Asking the Right Questions About Military Pay
By: AAFMAA COO and Secretary, Michael J. Meese, Ph.D., Brig. Gen., U.S. Army (retired)
Originally published in The Hill.
The recently issued Military Compensation and Retirement Modernization Commission report launched a debate about reforming pay, improving retirement, scaling back entitlements and fixing healthcare for our military. Most arguments tiptoe around the issue of “supporting our troops,” because questioning anything provided to military families during war is somehow misperceived as unpatriotic. What is also missing, however, is the context of how we changed our military 40 years ago and why some might perceive per-person compensation growth as excessive.
In 1973, when the Vietnam-era draft was ended, the nation made a conscious decision to have a smaller, more professional military — and the personnel reduction has been dramatic. In Vietnam, the active Army alone was made up of 1.5 million soldiers, whereas today the entire active Army consists of only 490,000, a number that continues to decline.
It was a wise choice to have a smaller force, but the corresponding truth is that those remaining in the service must be better educated, better equipped, better protected, better connected and far more effective than ever before.
This effectiveness has been reflected in the dramatically different outcomes. Thanks to improved protection and life-saving medical procedures, many war fighters who would have died in the past are now surviving, albeit it with life-changing injuries. Although caring for those injured is costly, it has been far less expensive in blood and treasure to have fought in Iraq and Afghanistan with a better protected, more professional force than with a larger, draftee force.
The All-Volunteer Force (AVF) was not just a new way to enlist recruits; it fundamentally changed the way that America fights wars — for the better! Instead of a large mass army, we shifted to a more efficient force, with significantly fewer personnel employing much better equipment. As improved equipment and high technology has replaced personnel, today’s troops need to be more senior, more educated and better prepared to assume greater responsibilities.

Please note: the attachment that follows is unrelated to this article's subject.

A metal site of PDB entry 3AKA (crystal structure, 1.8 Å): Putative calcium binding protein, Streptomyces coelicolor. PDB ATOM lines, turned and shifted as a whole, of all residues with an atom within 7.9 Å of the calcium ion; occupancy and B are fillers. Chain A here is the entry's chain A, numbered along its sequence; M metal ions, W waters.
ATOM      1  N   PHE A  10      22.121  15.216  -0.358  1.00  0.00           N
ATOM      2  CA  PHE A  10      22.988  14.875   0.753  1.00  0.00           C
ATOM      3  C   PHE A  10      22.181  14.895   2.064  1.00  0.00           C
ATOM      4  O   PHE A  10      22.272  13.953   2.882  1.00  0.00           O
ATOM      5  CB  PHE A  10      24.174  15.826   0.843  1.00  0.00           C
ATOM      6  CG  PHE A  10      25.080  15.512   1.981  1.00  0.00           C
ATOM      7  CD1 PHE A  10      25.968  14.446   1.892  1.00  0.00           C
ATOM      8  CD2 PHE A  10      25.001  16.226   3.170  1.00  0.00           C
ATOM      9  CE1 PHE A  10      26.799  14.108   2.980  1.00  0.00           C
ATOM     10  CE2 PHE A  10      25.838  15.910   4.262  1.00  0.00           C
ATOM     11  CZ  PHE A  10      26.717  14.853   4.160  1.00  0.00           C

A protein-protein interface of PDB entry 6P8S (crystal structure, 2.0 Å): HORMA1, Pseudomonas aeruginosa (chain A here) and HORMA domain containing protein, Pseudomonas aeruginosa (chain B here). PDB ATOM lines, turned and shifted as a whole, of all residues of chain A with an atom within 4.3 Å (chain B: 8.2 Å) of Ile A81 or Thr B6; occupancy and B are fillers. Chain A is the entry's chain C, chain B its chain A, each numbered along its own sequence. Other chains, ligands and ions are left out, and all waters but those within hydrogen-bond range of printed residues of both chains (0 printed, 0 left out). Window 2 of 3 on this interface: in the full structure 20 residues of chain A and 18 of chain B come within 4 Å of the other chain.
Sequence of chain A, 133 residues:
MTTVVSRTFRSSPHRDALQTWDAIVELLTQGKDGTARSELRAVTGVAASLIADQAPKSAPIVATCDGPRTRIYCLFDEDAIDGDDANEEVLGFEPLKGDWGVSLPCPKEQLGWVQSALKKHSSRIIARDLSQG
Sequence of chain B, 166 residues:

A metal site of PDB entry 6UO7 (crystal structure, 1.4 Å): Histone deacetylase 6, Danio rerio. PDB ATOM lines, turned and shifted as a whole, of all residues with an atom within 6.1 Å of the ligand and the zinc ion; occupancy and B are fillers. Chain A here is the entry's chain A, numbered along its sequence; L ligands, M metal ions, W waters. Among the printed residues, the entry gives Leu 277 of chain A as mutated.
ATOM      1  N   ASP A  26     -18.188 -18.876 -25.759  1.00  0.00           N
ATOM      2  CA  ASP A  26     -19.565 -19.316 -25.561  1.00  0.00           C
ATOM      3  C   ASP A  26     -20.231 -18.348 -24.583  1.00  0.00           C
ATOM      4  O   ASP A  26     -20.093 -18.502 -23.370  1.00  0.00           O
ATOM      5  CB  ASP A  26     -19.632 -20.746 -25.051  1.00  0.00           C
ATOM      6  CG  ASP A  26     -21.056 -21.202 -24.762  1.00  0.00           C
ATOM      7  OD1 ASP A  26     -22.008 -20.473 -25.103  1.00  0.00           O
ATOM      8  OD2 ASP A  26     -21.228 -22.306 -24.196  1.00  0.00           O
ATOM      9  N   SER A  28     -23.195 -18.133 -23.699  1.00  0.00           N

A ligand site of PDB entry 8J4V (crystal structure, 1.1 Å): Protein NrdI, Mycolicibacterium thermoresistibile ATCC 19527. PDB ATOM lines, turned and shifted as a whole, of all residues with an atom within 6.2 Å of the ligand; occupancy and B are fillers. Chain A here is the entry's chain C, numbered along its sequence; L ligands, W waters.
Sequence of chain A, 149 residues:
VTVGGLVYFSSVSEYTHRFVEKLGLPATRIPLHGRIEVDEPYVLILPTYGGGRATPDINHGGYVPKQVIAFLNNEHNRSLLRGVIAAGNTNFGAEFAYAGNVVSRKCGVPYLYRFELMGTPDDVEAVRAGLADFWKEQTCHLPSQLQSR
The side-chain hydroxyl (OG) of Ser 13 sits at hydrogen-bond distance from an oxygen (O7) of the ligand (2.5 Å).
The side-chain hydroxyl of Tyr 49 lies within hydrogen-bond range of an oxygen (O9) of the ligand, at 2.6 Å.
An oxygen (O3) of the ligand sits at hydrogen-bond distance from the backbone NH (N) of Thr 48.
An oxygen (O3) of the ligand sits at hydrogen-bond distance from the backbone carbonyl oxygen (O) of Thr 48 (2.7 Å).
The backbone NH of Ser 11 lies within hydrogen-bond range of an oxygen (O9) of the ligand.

Modern warfare depends on talented junior leaders whose actions in any isolated incident can have a strategic impact. My son recently returned from nine months as an artillery lieutenant on an isolated outpost in southern Afghanistan providing artillery fires throughout an area the size of Washington, D.C. At just 24 years old, he and his soldiers were entrusted with responsibilities that would have likely required a colonel in Vietnam or a general in World War II.
Strategic results have also been dramatic. In Afghanistan, at its height, the U.S. deployed 100,000 personnel, which leveraged an important, global coalition of 40,000 troops from 49 other nations. Those coalition forces worked with more than 300,000 Afghan National Security Forces to provide security for a nation of 30 million Afghans. The impact of the ordinary service member would have been impossible in the absence of the shift to a high-tech force with support from comprehensive intelligence, global communications, responsive logistics, ubiquitous helicopters and close integration from all services.
The nation has dramatically benefited from this approach of accomplishing greater missions with fewer soldiers. Put in the proper context, the question that should be asked is how did the AVF, with almost no increase in size, sustain itself and continue to recruit and retain great young men and women to serve after almost 14 years of continuous wars? How was the AVF able to effectively fight two major wars in two different theaters while still responding to a myriad of other requirements?
The answer is that the nation has improved the compensation per service member, not as a creeping entitlement but as part of a strategic national decision to have a smaller, more effective, higher-quality military. While discussions about how pay and benefits could be reformed are certainly appropriate, those discussions should start from the premise that we have built a different and substantially better military with the AVF. Any proposals to improve it should ensure that we enhance the quality of the force that we have.
Our national security in the future will depend on how well we can recruit, retain and develop the men and women in the military today.